The Jets hit the Sauce with their fourth overall pick of tonight's first round of the NFL Draft, selecting cornerback Ahmad "Sauce" Gardner and adding him to their young cornerback room that also acquired the services of unrestricted free agent D.J. Reed.
Here are five things Jets fans will need to know about "Sauce" Gardner before he gets to One Jets Drive:
Where's the Sauce?
The first thing many fans want to know about Ahmad Gardner is where "Sauce" comes from. The story is it was bestowed on him at the age of 6 by his youth football coach. And there were no secrets or hidden meanings to the moniker — Gardner said it was due to his athleticism at that tender age.
"It really came from my athletic ability on the field," Gardner told Cincinnati's student newspaper in October 2020. "There wasn't really no meaning, I was an elusive running back, I could juke. It's stuck with me all the way up to here."
Get ready for more sauce as Gardner introduces himself to Jets fans and media. At his first interview as a member of the Green & White on Thursday night in Las Vegas, he displayed his bling, which included a shiny "SAUCE" on a silver chain and a silvery bottle of something looking cool as ice yet somehow hot as Krakatoa hot sauce.
"New pendant, man. Extra sauce," he said. "Jets fans know about the sauce. You can't have too much sauce."
He's No. 1
But Ahmad had another nickname first bestowed on him by Curtez Harris or "Coach Tez," that youth football coach mentioned above. Harris, the bestower of East Side Bengals nicknames, told Yahoo Sports the first name he gave Gardner was "A1," which then expanded to "A1 Sauce Sweet Feet Gardner" and subsequently contracted back to "A1."
Gardner said that name was part of what inspired his uniform number switch between his sophomore and junior seasons at Cincinnati, going from No. 12 to No. 1. Not surprising, he played like a No. 1 player, receiving first-team AP All-America and American Athletic Conference Defensive Player of the Year honors at the end of last season. Then he rose to the No. 1 cornerback available on many draft analysts' mock drafts.
Hats Off to Mom
Ahmad is the youngest of three children and was born and raised by his mother, Alisa, in Detroit. He credits his mom with keeping him out of trouble and giving him every opportunity to succeed on the field. As he told the Detroit News early last month:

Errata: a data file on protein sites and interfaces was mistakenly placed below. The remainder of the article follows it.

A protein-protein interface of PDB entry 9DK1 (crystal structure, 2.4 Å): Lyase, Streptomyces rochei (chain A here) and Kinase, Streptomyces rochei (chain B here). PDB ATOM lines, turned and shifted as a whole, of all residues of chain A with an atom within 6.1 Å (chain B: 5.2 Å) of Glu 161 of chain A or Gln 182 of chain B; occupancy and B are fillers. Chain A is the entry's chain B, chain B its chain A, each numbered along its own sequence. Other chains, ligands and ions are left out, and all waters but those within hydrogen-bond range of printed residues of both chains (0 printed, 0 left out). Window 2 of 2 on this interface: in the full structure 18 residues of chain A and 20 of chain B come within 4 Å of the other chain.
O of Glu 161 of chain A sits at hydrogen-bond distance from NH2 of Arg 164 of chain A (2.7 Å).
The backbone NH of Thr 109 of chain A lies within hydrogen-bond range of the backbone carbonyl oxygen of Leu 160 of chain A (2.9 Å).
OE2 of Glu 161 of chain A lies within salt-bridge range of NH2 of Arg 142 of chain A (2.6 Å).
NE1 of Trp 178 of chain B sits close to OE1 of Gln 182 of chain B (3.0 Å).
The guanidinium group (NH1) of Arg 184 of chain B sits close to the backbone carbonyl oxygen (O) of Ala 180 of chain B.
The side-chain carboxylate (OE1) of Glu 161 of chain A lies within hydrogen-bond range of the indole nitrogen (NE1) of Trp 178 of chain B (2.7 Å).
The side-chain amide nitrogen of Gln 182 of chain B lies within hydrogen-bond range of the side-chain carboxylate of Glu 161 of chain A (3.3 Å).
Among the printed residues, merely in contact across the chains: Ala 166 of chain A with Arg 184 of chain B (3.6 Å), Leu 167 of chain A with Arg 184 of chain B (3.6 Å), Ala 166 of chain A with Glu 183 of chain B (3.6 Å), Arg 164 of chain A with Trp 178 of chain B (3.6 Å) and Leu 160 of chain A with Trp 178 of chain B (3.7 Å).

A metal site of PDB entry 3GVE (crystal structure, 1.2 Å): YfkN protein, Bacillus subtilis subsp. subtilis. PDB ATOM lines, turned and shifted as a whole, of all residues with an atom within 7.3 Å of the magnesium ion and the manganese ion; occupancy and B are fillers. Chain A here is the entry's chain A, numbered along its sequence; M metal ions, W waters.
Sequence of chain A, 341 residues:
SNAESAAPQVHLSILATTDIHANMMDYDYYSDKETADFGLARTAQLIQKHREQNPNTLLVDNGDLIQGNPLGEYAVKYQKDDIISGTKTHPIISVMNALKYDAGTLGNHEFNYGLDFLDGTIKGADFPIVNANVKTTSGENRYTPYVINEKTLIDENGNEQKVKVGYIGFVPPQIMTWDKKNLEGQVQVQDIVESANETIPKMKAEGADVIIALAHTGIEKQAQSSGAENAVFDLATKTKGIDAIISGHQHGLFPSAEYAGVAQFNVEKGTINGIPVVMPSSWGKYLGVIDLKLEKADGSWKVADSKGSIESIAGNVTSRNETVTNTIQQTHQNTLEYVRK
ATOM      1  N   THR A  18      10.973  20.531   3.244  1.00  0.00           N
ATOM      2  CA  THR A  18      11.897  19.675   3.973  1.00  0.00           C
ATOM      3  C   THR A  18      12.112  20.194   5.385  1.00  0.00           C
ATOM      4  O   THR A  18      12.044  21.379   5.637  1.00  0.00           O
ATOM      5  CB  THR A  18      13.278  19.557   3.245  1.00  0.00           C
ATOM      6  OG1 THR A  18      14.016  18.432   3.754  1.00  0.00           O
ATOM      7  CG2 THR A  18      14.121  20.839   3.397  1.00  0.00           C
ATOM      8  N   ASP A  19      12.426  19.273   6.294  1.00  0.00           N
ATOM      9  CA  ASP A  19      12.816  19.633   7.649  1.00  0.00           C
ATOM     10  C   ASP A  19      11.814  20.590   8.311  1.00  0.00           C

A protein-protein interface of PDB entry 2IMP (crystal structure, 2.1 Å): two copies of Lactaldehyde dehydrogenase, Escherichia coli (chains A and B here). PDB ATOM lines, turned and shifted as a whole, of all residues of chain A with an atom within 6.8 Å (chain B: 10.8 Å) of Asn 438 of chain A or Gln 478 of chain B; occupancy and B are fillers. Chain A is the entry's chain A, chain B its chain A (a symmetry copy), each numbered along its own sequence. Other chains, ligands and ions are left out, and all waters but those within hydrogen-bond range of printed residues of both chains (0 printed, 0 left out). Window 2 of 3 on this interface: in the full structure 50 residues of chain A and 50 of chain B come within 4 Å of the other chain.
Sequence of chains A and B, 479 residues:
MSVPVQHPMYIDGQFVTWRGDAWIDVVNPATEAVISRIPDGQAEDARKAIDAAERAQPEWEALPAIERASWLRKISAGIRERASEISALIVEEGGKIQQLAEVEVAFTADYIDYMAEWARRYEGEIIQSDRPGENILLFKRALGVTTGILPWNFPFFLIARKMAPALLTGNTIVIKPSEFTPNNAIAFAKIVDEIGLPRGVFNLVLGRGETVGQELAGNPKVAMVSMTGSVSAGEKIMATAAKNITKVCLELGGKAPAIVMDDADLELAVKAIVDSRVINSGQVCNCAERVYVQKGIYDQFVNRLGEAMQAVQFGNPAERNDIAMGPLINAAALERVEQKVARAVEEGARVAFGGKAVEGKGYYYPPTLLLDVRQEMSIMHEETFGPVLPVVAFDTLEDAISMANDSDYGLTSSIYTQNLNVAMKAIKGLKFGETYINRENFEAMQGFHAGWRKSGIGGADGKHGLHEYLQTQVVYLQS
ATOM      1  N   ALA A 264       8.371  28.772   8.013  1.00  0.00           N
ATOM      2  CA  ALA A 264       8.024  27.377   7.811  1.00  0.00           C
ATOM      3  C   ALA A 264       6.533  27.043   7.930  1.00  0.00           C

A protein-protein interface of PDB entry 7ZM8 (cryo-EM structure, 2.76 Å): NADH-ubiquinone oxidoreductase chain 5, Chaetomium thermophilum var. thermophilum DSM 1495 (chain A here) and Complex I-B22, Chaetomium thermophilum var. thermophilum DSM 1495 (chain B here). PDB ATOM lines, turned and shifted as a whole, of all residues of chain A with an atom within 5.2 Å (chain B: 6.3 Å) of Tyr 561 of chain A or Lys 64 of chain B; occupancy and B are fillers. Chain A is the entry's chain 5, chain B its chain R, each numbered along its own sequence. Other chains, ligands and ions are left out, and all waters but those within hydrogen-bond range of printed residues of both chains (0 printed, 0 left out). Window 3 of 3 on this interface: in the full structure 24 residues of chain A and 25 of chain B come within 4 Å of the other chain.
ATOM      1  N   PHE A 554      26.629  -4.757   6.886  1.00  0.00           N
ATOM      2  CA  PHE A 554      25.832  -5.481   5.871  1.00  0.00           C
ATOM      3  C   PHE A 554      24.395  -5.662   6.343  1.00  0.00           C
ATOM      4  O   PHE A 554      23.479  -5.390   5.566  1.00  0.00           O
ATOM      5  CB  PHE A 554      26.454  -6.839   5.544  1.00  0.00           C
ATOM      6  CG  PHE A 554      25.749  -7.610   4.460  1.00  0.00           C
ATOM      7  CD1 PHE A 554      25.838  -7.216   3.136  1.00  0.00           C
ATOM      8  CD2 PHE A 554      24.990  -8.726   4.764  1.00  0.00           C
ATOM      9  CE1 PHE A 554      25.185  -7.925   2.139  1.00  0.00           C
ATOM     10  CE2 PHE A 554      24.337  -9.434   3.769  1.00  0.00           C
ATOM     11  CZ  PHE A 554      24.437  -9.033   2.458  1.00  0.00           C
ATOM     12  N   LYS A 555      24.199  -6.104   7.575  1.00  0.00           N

"Growing up in Detroit, I didn't really have anything, but what I did have was a mother who always made the impossible possible. Things that I wanted, she would give me a hard time when I'm asking for it.
"She's my hero."
See the best images of the No. 4 overall selection by the Jets in the 2022 NFL Draft.
The Swift Road from RB to CB
Gardner started playing football as a running back for those aforementioned East Side Bengals, then moved to a little-used WR for Martin Luther King Jr. Senior HS in downtown Detroit. He didn't play corner until midseason of his junior year at MLK. It didn't take him long to make that his position — he earned first-team All-State honors as a senior.
He also lettered in track with such performances as a personal-best 11.50 seconds in the 100 meters. That was a precursor to his 4.41-second 40-yard dash at the February NFL Combine.
Lockin' It Down
NFL Network's Rich Eisen relayed to his national draft audience an interesting short exchange with Sauce on his TV show. "I asked him, When's the last time you gave up a touchdown? He said, I don't remember."
The Cincinnati and FBS stats officially back that up. After starting his Cincy career in 2019 by being ranked by PFF College as one of the most frequently targeted DBs in 2019, ranking 15th in snaps/target, he quickly convinced opposing QBs to go elsewhere to find a potential receiver, as borne out by his seeing only 11.0% of the Bearcats' defensive targets and yielding only 13 receptions for 117 yards in 2021.
And how about those non-touchdowns? He yielded zero TD passes in 1,103 career coverage snaps in his three college seasons.